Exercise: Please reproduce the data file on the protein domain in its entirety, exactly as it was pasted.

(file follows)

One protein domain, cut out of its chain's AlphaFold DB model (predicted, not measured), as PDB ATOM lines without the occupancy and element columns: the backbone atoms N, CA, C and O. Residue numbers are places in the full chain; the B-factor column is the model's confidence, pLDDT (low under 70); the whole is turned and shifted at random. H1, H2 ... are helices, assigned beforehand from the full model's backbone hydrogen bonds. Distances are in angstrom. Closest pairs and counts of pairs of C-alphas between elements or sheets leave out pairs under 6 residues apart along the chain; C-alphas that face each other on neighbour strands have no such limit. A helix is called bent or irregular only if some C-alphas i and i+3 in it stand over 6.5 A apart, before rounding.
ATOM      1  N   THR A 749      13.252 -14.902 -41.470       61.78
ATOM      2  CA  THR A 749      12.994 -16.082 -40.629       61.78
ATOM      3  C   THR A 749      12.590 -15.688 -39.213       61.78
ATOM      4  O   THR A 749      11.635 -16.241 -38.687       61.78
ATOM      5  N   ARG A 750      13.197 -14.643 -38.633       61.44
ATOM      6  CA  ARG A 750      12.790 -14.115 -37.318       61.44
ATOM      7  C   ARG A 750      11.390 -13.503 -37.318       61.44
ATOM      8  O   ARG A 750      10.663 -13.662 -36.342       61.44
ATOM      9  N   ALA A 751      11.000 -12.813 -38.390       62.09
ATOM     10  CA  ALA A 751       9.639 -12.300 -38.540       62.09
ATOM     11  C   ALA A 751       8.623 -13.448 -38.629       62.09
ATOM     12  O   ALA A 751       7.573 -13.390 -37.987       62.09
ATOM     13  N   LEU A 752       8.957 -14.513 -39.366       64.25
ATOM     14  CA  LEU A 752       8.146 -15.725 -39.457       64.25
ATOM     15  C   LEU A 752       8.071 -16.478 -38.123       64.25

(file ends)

One protein domain, cut out of its chain's AlphaFold DB model (predicted, not measured), as PDB ATOM lines without the occupancy and element columns: the backbone atoms N, CA, C and O. Residue numbers are places in the full chain; the B-factor column is the model's confidence, pLDDT (low under 70); the whole is turned and shifted at random. H1, H2 ... are helices, assigned beforehand from the full model's backbone hydrogen bonds. Distances are in angstrom. Closest pairs and counts of pairs of C-alphas between elements or sheets leave out pairs under 6 residues apart along the chain; C-alphas that face each other on neighbour strands have no such limit. A helix is called bent or irregular only if some C-alphas i and i+3 in it stand over 6.5 A apart, before rounding.
ATOM      1  N   THR A 749      13.252 -14.902 -41.470       61.78
ATOM      2  CA  THR A 749      12.994 -16.082 -40.629       61.78
ATOM      3  C   THR A 749      12.590 -15.688 -39.213       61.78
ATOM      4  O   THR A 749      11.635 -16.241 -38.687       61.78
ATOM      5  N   ARG A 750      13.197 -14.643 -38.633       61.44
ATOM      6  CA  ARG A 750      12.790 -14.115 -37.318       61.44
ATOM      7  C   ARG A 750      11.390 -13.503 -37.318       61.44
ATOM      8  O   ARG A 750      10.663 -13.662 -36.342       61.44
ATOM      9  N   ALA A 751      11.000 -12.813 -38.390       62.09
ATOM     10  CA  ALA A 751       9.639 -12.300 -38.540       62.09
ATOM     11  C   ALA A 751       8.623 -13.448 -38.629       62.09
ATOM     12  O   ALA A 751       7.573 -13.390 -37.987       62.09
ATOM     13  N   LEU A 752       8.957 -14.513 -39.366       64.25
ATOM     14  CA  LEU A 752       8.146 -15.725 -39.457       64.25
ATOM     15  C   LEU A 752       8.071 -16.478 -38.123       64.25